Experimental eye research

Myocilin expression is regulated by retinoic acid in the trabecular meshwork-derived cellular environment.

PMID 28153738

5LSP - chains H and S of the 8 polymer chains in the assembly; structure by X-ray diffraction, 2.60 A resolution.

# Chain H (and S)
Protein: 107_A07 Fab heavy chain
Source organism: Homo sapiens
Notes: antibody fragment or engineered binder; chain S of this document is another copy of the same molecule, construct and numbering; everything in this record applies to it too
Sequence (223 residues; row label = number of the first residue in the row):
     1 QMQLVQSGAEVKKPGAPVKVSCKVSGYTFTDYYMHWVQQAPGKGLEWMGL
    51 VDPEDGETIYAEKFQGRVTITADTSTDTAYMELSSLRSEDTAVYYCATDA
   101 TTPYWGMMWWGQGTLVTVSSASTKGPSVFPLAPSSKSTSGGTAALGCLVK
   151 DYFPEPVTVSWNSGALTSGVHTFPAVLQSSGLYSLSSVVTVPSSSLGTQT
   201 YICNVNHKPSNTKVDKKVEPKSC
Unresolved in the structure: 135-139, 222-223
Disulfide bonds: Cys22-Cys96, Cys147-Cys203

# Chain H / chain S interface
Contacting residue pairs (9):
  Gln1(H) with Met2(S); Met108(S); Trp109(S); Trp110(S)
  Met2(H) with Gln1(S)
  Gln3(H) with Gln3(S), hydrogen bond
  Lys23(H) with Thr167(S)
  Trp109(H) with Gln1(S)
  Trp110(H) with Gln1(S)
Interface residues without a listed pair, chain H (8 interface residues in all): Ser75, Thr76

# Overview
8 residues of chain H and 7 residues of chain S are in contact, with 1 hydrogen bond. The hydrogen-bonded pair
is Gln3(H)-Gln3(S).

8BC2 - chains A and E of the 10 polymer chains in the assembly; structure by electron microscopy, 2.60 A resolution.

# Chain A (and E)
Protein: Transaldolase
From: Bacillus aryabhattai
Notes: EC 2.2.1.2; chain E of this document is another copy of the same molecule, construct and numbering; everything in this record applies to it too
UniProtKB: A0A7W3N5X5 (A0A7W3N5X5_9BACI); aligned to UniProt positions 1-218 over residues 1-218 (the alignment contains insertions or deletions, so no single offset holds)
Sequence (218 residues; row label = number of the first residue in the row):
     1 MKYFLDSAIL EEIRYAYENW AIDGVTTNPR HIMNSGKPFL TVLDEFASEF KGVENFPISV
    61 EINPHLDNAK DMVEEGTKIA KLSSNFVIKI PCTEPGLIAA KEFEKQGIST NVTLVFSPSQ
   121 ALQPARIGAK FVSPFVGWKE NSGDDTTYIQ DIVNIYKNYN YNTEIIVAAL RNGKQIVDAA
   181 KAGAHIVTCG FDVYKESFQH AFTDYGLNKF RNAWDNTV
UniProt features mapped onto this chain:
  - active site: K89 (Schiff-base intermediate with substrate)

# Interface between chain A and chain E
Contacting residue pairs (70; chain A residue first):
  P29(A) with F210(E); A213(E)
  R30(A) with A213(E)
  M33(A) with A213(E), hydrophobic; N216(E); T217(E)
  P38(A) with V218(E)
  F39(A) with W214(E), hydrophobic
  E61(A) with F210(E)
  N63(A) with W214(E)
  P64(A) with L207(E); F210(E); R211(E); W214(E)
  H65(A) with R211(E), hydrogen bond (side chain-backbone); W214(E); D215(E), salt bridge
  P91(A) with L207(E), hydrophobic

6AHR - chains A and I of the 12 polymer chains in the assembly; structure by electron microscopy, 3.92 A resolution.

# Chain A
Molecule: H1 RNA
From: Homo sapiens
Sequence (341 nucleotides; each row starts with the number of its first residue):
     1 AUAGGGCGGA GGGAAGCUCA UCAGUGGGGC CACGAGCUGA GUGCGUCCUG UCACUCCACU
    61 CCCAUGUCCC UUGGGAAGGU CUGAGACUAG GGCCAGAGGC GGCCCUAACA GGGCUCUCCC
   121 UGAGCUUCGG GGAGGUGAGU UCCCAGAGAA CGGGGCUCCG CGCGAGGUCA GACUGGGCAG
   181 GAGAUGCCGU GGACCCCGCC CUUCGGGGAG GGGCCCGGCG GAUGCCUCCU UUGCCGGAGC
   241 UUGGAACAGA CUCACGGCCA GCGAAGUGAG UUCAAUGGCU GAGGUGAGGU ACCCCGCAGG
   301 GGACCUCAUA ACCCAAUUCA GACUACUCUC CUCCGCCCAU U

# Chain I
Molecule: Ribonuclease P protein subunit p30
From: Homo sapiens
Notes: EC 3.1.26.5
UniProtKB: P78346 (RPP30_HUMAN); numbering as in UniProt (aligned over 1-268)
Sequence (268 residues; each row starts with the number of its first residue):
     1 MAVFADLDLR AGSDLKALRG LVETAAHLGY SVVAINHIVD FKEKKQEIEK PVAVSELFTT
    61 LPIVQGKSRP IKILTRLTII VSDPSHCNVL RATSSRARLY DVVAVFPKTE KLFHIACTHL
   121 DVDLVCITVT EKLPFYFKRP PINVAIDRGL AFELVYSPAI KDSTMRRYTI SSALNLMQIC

Glaucoma is the leading cause of irreversible blindness and is usually classified as angle closure and open angle glaucoma (OAG). Primary open angle glaucoma represents the most frequent clinical presentation leading to ganglion cell death and optic nerve degeneration as a main consequence of an intraocular pressure' (IOP) increase. The mechanisms of this IOP increase in such pathology remain unclear but one protein called Myocilin could be a part of the puzzle in the trabecular meshwork (TM). Previously described to be transcriptionally regulated by glucocorticoids, the comprehension of the trabecular regulation of Myocilin' expression has only weakly progressed since 15 years. Due to the essential molecular and cellular implications of retinoids' pathway in eye development and physiology, we investigate the potential role of the retinoic acid in such regulation and expression. This study demonstrates that the global retinoids signaling machinery is present in immortalized TM cells and that Myocilin (MYOC) expression is upregulated by retinoic acid alone or combined with a glucocorticoid co-treatment. This regulation by retinoic acid acts through the MYOC promoter which contains a critical cluster of four retinoic acid responsive elements (RAREs), with the RARE-DR2 presenting the strongest effect and binding the RARα/RXRα heterodimer. All together, these results open up new perspectives for the molecular understanding glaucoma pathophysiology and provide further actionable clues on Myocilin gene regulation.